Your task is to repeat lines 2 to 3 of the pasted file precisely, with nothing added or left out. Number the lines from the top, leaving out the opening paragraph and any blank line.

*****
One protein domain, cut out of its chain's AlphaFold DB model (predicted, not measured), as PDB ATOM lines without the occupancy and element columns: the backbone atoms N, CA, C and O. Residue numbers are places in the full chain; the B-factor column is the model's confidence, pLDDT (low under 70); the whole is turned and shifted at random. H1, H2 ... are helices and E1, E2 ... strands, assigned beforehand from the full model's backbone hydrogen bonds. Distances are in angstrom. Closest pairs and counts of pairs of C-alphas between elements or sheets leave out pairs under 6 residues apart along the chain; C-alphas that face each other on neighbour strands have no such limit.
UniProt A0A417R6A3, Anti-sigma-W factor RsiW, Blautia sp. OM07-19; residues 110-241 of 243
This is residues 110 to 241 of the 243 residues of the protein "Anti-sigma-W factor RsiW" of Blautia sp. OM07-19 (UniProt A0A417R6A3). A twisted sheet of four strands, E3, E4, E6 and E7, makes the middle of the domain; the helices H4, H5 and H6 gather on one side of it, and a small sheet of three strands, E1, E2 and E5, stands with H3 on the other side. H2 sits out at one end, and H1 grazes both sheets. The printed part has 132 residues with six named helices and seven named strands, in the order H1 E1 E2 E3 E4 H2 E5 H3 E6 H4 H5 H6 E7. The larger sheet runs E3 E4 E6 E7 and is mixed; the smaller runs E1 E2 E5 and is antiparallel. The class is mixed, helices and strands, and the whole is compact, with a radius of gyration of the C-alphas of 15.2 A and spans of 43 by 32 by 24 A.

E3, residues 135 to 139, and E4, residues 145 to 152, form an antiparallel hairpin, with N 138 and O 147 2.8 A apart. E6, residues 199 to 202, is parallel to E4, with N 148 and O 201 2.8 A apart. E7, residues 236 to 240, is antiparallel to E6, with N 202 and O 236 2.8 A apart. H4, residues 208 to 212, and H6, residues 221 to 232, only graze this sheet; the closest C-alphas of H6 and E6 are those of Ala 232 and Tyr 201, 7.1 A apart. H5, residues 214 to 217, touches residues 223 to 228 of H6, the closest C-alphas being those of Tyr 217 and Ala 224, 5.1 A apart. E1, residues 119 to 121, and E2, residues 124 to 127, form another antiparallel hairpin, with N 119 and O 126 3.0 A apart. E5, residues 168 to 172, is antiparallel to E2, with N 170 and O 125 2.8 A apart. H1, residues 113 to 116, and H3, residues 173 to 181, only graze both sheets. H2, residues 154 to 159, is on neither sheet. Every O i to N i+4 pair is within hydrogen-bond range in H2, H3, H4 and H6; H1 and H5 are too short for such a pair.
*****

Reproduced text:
This is residues 110 to 241 of the 243 residues of the protein "Anti-sigma-W factor RsiW" of Blautia sp. OM07-19 (UniProt A0A417R6A3). A twisted sheet of four strands, E3, E4, E6 and E7, makes the middle of the domain; the helices H4, H5 and H6 gather on one side of it, and a small sheet of three strands, E1, E2 and E5, stands with H3 on the other side. H2 sits out at one end, and H1 grazes both sheets. The printed part has 132 residues with six named helices and seven named strands, in the order H1 E1 E2 E3 E4 H2 E5 H3 E6 H4 H5 H6 E7. The larger sheet runs E3 E4 E6 E7 and is mixed; the smaller runs E1 E2 E5 and is antiparallel. The class is mixed, helices and strands, and the whole is compact, with a radius of gyration of the C-alphas of 15.2 A and spans of 43 by 32 by 24 A.

E3, residues 135 to 139, and E4, residues 145 to 152, form an antiparallel hairpin, with N 138 and O 147 2.8 A apart. E6, residues 199 to 202, is parallel to E4, with N 148 and O 201 2.8 A apart. E7, residues 236 to 240, is antiparallel to E6, with N 202 and O 236 2.8 A apart. H4, residues 208 to 212, and H6, residues 221 to 232, only graze this sheet; the closest C-alphas of H6 and E6 are those of Ala 232 and Tyr 201, 7.1 A apart. H5, residues 214 to 217, touches residues 223 to 228 of H6, the closest C-alphas being those of Tyr 217 and Ala 224, 5.1 A apart. E1, residues 119 to 121, and E2, residues 124 to 127, form another antiparallel hairpin, with N 119 and O 126 3.0 A apart. E5, residues 168 to 172, is antiparallel to E2, with N 170 and O 125 2.8 A apart. H1, residues 113 to 116, and H3, residues 173 to 181, only graze both sheets. H2, residues 154 to 159, is on neither sheet. Every O i to N i+4 pair is within hydrogen-bond range in H2, H3, H4 and H6; H1 and H5 are too short for such a pair.